Nile Post has reported that two bodyguards, Lance Corporal Peter Bushindiki and Peter Robert Okurut all from the 10thbattalion were in April arraigned before the Unit Disciplinary Committee of Military Police Brigade Chaired by Lt Col Richard Okum and charged with assaulting a traffic police officer.

The case in regards to the assault of UBC journalist Peter Otai came up for hearing yesterday, Evans Ochieng, the lawyer representing Kyaligonza told court that the two soldiers were still in detention at the Makindye military barrack and could not be present in court.

Justice Andrew Bashaija ordered that they are brought to court so as to be present as case hearing kicks off.

“I am going to issue a production warrant so they are here because later they can say they were not heard. Let them come and face the accuser. They might say the rules of natural justice were not complied with,” Justice Bashaija said.

The judge adjourned the case to January 27 for hearing to kick off.

In February Maj.Gen. Kyaligonza and his two military police guards were seen in a video clip assaulting Sgt. Esther Namaganda, a traffic police officer who was stopping them from making a U- turn in the middle of the road in Seeta .

Peter Otai, a journalist who was recording the events on the day was also badly beaten by the soldiers prompting him to drag Kyaligonza and his bodyguards to court for assaulting and torturing him while on duty.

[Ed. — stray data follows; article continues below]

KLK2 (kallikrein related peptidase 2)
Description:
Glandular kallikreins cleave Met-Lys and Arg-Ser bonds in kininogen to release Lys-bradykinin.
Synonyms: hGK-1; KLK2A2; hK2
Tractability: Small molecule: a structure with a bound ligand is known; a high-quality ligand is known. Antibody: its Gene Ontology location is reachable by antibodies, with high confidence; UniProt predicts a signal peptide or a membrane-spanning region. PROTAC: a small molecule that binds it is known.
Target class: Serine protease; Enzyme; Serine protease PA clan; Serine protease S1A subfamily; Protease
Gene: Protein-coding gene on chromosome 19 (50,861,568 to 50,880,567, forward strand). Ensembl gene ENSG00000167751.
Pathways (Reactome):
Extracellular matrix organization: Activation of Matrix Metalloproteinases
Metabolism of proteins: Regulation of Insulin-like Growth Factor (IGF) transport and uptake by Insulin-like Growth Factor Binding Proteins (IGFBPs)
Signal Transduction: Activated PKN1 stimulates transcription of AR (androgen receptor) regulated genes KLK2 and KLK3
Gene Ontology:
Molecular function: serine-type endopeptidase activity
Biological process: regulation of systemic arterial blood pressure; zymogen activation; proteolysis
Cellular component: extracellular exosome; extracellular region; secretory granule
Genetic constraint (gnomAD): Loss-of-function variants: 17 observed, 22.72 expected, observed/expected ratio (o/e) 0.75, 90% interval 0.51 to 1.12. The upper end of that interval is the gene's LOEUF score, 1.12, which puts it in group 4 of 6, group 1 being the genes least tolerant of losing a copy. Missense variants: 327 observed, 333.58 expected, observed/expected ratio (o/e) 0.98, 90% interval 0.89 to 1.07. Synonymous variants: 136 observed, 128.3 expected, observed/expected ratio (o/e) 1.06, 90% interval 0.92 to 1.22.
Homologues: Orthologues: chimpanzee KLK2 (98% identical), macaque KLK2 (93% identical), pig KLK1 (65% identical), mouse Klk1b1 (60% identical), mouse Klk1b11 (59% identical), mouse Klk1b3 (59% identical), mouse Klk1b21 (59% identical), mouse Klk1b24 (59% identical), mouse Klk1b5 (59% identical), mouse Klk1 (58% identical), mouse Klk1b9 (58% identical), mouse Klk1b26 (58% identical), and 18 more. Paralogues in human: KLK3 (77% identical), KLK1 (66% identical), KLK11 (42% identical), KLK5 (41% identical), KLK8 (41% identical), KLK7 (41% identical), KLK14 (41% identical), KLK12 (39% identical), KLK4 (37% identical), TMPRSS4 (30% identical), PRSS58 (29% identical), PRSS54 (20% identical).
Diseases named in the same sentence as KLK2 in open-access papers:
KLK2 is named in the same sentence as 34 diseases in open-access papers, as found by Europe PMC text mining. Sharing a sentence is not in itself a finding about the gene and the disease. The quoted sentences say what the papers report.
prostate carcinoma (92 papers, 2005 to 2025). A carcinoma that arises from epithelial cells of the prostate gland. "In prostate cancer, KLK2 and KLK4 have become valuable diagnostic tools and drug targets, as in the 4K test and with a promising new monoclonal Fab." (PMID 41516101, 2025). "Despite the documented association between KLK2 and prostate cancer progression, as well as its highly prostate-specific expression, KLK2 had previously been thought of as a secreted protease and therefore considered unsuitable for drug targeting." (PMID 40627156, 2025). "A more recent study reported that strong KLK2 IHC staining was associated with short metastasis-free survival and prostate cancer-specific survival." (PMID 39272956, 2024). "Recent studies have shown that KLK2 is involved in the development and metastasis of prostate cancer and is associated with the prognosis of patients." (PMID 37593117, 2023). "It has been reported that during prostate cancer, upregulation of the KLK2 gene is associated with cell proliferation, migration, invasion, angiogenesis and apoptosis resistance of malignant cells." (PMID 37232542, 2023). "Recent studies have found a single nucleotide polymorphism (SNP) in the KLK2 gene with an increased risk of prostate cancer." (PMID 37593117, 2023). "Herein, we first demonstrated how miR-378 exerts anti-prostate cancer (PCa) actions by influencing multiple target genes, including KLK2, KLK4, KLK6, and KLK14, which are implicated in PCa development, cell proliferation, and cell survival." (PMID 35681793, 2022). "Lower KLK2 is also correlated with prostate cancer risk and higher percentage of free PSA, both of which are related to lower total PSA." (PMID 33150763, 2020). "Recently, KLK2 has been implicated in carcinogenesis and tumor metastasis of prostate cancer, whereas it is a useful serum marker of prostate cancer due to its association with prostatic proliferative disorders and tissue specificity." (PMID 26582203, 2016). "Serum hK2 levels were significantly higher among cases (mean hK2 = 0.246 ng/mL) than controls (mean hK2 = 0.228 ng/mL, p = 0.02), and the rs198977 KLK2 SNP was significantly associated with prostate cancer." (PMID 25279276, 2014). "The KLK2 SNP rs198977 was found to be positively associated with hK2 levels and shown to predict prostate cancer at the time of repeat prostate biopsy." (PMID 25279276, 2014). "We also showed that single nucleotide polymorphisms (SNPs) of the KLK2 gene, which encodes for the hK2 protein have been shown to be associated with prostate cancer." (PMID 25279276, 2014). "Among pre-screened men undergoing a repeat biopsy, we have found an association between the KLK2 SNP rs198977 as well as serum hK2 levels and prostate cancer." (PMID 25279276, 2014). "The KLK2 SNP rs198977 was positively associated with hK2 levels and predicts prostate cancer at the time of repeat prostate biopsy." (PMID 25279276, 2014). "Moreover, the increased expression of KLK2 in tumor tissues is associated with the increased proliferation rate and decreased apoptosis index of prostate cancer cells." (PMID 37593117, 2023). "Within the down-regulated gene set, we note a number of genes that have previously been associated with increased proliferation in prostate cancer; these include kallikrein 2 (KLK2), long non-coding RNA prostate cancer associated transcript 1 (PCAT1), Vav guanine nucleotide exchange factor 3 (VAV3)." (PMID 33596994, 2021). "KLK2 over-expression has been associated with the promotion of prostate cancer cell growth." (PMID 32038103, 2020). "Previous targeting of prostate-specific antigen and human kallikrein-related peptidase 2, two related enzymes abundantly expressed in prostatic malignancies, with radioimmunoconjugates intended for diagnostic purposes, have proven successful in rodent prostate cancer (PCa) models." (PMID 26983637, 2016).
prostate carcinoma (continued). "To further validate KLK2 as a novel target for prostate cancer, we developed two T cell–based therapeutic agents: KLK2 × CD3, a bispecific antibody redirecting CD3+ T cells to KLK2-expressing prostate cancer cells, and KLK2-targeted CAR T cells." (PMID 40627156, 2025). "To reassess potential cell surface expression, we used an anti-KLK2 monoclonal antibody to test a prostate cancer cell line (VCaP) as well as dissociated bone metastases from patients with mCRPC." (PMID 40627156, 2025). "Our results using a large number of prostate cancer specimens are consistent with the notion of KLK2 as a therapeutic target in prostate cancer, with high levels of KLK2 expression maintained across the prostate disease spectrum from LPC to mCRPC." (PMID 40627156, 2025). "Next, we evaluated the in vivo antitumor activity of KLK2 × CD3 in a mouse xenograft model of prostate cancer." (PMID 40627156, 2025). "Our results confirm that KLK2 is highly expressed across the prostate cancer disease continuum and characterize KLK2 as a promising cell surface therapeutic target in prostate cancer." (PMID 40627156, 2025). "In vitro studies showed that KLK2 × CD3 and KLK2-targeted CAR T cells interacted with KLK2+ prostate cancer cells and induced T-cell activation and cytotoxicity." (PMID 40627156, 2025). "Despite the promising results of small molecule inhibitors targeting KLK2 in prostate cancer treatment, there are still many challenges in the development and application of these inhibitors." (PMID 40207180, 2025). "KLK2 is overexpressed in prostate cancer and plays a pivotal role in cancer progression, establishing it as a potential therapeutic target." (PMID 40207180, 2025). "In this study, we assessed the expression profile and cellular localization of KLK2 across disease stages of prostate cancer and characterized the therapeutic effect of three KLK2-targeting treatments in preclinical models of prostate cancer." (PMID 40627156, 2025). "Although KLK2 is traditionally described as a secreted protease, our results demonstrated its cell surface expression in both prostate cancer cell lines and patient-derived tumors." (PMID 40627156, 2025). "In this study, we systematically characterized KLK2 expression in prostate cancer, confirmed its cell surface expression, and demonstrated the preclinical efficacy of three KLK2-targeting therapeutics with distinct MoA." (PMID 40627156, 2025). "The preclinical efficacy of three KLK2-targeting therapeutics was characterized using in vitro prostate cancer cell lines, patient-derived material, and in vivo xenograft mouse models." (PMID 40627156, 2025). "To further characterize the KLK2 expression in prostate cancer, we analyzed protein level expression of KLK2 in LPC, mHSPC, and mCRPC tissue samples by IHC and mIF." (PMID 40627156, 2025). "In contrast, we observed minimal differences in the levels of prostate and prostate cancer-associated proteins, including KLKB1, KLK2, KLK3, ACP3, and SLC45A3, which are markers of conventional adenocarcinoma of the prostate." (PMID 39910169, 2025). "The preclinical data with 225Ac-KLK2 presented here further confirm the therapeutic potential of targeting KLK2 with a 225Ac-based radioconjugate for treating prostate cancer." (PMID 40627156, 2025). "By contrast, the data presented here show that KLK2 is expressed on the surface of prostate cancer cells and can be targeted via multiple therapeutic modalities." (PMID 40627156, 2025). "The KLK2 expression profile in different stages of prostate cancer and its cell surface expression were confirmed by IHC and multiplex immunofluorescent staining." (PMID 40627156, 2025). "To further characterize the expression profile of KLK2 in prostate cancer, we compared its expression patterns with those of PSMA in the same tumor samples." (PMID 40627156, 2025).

“As a journalist and concerned citizen, the second applicant (Otai) run to the scene and demanded to know from the first respondent (Kyaligonza) why his guards including Corporal Peter Bushindiki and Priv. Robert Okurut was assaulting a female police officer on duty. At the same time, he began taking photos of the situation for purposes of filing a press story later about the incident,” the court documents presented by Peter Otai read.

“No sooner had he started taking photos, than Kyaligonza and his bodyguards pounced and beat him. The respondents are commanded by Article 202 and 212 of the 1995 constitution to observe, respect, uphold, protect and promote fundamental human rights and freedoms but their impugned actions fell short of the said obligations.”

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